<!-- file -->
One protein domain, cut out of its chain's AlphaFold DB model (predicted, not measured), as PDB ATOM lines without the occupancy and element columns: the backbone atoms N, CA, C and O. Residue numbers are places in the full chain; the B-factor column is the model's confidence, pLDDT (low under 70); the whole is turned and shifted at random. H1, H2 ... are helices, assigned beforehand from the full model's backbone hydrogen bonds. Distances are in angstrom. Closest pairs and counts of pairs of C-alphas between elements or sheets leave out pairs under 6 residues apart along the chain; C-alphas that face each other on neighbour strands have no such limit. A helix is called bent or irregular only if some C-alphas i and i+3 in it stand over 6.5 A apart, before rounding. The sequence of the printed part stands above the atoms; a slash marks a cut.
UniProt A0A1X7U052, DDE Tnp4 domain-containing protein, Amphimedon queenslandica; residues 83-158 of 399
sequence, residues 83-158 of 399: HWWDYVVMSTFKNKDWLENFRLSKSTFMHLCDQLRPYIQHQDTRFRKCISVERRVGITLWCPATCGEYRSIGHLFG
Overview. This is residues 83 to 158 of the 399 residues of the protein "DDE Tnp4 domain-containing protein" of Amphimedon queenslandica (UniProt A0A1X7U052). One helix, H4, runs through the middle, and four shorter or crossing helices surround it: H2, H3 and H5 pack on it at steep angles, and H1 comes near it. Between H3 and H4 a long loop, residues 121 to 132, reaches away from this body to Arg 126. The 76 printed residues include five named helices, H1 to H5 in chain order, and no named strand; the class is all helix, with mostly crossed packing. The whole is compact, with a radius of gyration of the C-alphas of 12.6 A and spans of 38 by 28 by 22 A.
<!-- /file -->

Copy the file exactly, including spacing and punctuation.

One protein domain, cut out of its chain's AlphaFold DB model (predicted, not measured), as PDB ATOM lines without the occupancy and element columns: the backbone atoms N, CA, C and O. Residue numbers are places in the full chain; the B-factor column is the model's confidence, pLDDT (low under 70); the whole is turned and shifted at random. H1, H2 ... are helices, assigned beforehand from the full model's backbone hydrogen bonds. Distances are in angstrom. Closest pairs and counts of pairs of C-alphas between elements or sheets leave out pairs under 6 residues apart along the chain; C-alphas that face each other on neighbour strands have no such limit. A helix is called bent or irregular only if some C-alphas i and i+3 in it stand over 6.5 A apart, before rounding. The sequence of the printed part stands above the atoms; a slash marks a cut.
UniProt A0A1X7U052, DDE Tnp4 domain-containing protein, Amphimedon queenslandica; residues 83-158 of 399
sequence, residues 83-158 of 399: HWWDYVVMSTFKNKDWLENFRLSKSTFMHLCDQLRPYIQHQDTRFRKCISVERRVGITLWCPATCGEYRSIGHLFG
Overview. This is residues 83 to 158 of the 399 residues of the protein "DDE Tnp4 domain-containing protein" of Amphimedon queenslandica (UniProt A0A1X7U052). One helix, H4, runs through the middle, and four shorter or crossing helices surround it: H2, H3 and H5 pack on it at steep angles, and H1 comes near it. Between H3 and H4 a long loop, residues 121 to 132, reaches away from this body to Arg 126. The 76 printed residues include five named helices, H1 to H5 in chain order, and no named strand; the class is all helix, with mostly crossed packing. The whole is compact, with a radius of gyration of the C-alphas of 12.6 A and spans of 38 by 28 by 22 A.